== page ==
The monk circled the master’s seat and then left.

The master said, “If you close your eyes and eat a snail, it will at once be sour, tart, and bitter.

K’s Brief Commentary:

A monk asked, “I am not yet clear about the right opportunity for enlightenment. Please give me instruction.”

Is there ever a wrong opportunity? Get off your duff!

The master replied, “In the uneven pine and bamboo grove, the fog is thin; because of the many layers of mountains, the moon comes out late.”

When caught by differences, you will find yourself up to your hips in mud.

The monk intended to say something else, but the master said, “Before using your sword and armor, your body has already been exposed.”

What’s the use of a sharp tongue when you’ve already bared your backside?

The monk asked, “What do you mean?”

At least he hopes his breath isn’t wasted.

The master replied, “The good knife does not cut the bamboo before the frost comes. The ink painting can only praise the dragon on the sea.”

A hot hand won’t help you now. Another kind of rice cake isn’t any more tasty.

The monk circled the master’s seat and then left.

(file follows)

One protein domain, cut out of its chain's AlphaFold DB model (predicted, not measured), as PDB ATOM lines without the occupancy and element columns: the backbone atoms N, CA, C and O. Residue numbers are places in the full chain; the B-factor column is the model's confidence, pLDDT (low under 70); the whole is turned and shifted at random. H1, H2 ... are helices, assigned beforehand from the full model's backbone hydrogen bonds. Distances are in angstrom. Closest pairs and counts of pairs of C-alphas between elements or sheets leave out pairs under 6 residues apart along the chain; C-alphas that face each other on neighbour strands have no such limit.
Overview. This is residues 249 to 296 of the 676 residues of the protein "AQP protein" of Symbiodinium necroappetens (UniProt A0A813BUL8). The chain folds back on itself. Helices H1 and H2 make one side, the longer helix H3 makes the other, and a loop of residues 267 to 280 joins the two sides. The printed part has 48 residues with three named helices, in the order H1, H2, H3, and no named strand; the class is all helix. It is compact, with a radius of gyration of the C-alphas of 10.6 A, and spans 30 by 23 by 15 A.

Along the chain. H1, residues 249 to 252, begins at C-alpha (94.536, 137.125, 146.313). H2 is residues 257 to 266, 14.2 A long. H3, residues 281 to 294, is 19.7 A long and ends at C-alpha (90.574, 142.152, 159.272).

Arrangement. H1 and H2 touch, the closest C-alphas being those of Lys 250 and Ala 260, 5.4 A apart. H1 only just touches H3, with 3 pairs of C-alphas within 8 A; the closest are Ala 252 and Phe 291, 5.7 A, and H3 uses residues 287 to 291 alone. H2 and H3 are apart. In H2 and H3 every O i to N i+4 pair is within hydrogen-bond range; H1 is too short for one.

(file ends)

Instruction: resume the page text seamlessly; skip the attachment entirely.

He’d better pack a spare pair of sandals.

The master said, “If you close your eyes and eat a snail, it will at once be sour, tart, and bitter.”

There are not two sides to this coin; this delicacy is lost on many.

K’s Prose Commentary:

Master Changcha’s student reveals his particular form of delusion in the opening question. It seems this fellow feels there is some magic moment that will arise from his practice. So he’s waiting around for something special, and in the meantime, he happens to encounter the teacher. At least he’s come to a clear one. Changcha tries to tell him not to get caught up in differences. That is, though there are people of varying colors and practices, the magic moment is every moment, since all things are expressions of the original function. Experiencing things in this way, just drinking tea is an awakening moment.